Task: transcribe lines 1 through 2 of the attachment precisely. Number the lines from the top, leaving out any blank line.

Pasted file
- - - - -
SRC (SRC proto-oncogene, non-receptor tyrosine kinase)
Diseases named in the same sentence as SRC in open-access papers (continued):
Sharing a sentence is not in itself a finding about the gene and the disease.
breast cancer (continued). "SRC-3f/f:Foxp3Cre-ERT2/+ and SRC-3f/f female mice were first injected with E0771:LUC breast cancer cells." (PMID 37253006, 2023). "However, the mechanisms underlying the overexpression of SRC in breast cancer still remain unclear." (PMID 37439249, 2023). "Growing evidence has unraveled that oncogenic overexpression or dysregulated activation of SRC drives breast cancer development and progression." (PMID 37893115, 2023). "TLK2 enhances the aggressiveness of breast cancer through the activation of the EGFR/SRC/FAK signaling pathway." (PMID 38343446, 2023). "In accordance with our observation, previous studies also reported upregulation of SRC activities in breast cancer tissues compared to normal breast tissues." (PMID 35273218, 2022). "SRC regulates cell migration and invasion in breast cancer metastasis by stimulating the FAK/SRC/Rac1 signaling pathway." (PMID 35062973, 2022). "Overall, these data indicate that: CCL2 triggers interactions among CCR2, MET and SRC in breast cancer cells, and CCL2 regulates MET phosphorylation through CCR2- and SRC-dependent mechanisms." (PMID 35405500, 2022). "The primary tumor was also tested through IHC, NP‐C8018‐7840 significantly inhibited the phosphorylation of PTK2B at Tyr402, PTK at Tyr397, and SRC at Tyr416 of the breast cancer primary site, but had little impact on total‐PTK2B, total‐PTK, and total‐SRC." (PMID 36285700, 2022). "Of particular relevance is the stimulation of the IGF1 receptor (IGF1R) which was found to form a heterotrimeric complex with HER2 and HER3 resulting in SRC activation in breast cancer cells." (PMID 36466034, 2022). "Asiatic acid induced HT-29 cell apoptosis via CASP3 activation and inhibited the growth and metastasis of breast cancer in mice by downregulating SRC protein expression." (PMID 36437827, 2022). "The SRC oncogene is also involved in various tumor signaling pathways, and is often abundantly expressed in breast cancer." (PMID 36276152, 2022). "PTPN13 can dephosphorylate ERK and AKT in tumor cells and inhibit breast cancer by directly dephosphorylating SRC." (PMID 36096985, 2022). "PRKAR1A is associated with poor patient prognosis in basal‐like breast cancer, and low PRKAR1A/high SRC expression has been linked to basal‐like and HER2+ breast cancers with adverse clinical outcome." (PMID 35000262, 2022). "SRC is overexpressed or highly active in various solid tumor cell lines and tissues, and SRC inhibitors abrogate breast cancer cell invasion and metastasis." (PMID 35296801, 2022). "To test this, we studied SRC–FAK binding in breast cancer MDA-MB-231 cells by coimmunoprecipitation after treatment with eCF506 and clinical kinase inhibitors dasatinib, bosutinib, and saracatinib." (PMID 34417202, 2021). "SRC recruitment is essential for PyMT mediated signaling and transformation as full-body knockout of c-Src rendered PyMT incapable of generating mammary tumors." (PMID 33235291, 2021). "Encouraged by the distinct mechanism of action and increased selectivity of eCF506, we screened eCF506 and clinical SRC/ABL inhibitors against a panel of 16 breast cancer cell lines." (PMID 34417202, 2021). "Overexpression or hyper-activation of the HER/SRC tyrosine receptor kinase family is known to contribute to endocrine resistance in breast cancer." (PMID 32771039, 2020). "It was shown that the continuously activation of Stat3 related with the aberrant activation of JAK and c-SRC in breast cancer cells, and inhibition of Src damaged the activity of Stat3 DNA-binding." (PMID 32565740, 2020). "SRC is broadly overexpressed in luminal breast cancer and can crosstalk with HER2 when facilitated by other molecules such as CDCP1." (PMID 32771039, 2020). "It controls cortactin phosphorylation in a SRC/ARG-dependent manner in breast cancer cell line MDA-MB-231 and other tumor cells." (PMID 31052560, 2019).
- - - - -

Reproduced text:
SRC (SRC proto-oncogene, non-receptor tyrosine kinase)
Diseases named in the same sentence as SRC in open-access papers (continued):